Citizens without Borders: Yugoslavia and Its Migrant Workers in Western Europe

By Brigitte Le Normand

© 2021

Among Eastern Europe’s postwar socialist states, Yugoslavia was unique in allowing its citizens to seek work abroad in Western Europe’s liberal democracies. This book charts the evolution of the relationship between Yugoslavia and its labour migrants who left to work in Western Europe in the 1960s and 1970s. It examines how migrants were perceived by policy-makers and social scientists and how they were portrayed in popular culture, including radio, newspapers, and cinema.

Created to nurture ties with migrants and their children, state cultural, educational, and informational programs were a way of continuing to govern across international borders. These programs relied heavily on the promotion of the idea of homeland. Le Normand examines the many ways in which migrants responded to these efforts and how they perceived their own relationship to the homeland, based on their migration experiences. Citizens without Borders shows how, in their efforts to win over migrant workers, the different levels of government – federal, republic, and local – promoted sometimes widely divergent notions of belonging, grounded in different concepts of "home."

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Product Details

  • World Rights
  • Page Count: 304 pages
  • Illustrations: 28
  • Dimensions: 6.0in x 0.8in x 9.0in
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Quick Overview

This book examines Yugoslavia’s efforts to build and maintain a relationship with its migrant workers in Western Europe through cultural and educational programs.

Citizens without Borders: Yugoslavia and Its Migrant Workers in Western Europe

By Brigitte Le Normand

© 2021

Among Eastern Europe’s postwar socialist states, Yugoslavia was unique in allowing its citizens to seek work abroad in Western Europe’s liberal democracies. This book charts the evolution of the relationship between Yugoslavia and its labour migrants who left to work in Western Europe in the 1960s and 1970s. It examines how migrants were perceived by policy-makers and social scientists and how they were portrayed in popular culture, including radio, newspapers, and cinema.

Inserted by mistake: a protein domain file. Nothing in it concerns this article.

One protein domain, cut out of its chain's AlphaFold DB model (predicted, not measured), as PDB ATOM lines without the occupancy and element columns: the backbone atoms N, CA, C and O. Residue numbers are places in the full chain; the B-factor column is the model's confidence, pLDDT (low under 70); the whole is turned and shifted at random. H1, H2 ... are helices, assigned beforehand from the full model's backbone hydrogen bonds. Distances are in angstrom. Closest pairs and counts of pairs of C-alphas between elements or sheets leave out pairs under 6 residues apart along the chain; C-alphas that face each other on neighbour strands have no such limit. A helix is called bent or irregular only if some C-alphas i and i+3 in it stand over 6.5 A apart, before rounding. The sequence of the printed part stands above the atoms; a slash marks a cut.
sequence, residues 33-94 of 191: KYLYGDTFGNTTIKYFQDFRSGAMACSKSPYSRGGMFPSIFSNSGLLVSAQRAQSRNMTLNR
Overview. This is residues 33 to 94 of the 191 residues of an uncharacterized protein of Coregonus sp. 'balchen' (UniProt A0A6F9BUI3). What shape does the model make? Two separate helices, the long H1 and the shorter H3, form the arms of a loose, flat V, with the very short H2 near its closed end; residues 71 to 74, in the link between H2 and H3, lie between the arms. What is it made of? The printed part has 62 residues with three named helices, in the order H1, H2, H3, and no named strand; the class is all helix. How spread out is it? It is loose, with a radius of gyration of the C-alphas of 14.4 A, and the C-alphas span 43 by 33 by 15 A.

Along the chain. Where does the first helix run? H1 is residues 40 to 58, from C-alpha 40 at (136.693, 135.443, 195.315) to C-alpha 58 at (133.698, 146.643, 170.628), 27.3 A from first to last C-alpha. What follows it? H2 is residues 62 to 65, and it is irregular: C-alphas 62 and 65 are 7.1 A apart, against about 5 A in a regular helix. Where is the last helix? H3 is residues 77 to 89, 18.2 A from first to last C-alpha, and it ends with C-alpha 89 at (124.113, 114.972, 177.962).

Created to nurture ties with migrants and their children, state cultural, educational, and informational programs were a way of continuing to govern across international borders. These programs relied heavily on the promotion of the idea of homeland. Le Normand examines the many ways in which migrants responded to these efforts and how they perceived their own relationship to the homeland, based on their migration experiences. Citizens without Borders shows how, in their efforts to win over migrant workers, the different levels of government – federal, republic, and local – promoted sometimes widely divergent notions of belonging, grounded in different concepts of "home."

Continue Reading Read Less

Product Details

  • World Rights
  • Page Count: 304 pages
  • Illustrations: 28
  • Dimensions: 6.0in x 0.8in x 9.0in
  • Reviews

    "With humanity and insight, Brigitte Le Normand presents a unique inquiry. How did the only socialist bloc country in Europe to send its workers to the capitalist West as guestworkers perceive its departed citizens? And how did it seek to connect with them? Without oversimplifying the views of social scientists and policy makers – much less filmmakers – Le Normand gives us a nuanced understanding of their programs and portraits of migrants. Likewise, she presents the range of practices seeking to connect Croatian migrants to home via radio, newspaper, workers’ clubs, a signal 1970 survey, and educational programs for migrants and their offspring – a complex of ties to home at the federal, republic, and local levels. This is an important gift to historians of migration and labour, an analysis of postwar mass migrations that is unique and also prefigures the dilemmas of connection to homelands today."


    Leslie Page Moch, professor of History, Michigan State University

    "Le Normand’s histoire totale of socialist Yugoslavia as a migration state is both uniquely comprehensive and nuanced. Based on a broad scope of primary material, she offers a fresh perspective on the transnational engagement of a state and how this was shaped by the agency of migrants. Her engaging prose and powerful analysis make the book a must-read not only for scholars of Yugoslavia but also of modern migration history."


    Ulf Brunnbauer, Director of the Leibniz Institute for East and Southeast European Studies, University of Regensburg
  • Author Information

    Brigitte Le Normand is an associate professor in the Department of History and Sociology at the University of British Columbia, Okanagan.
  • Table of contents

    Introduction

    Part I: Seeing Migrants

    1. Seeing Migration Like a State
    2. Picturing Migrants: The Gastabajter in Yugoslav Film
     
    Part II: Building Ties

    4. A Listening Ear: Cultivating Citizens through Radio Broadcasting
    5. A Nation Talking to Itself: Yugoslav Newspapers for Migrants
    6. Weaving a Web of Transnational Governance: Yugoslav Workers’ Associations
    7. Migrants Talk Back: Responses to Surveys
    8. Building a Transnational Education System for the Second Generation
    9. They Felt the Breath of the Homeland

    Conclusion

    Bibliography

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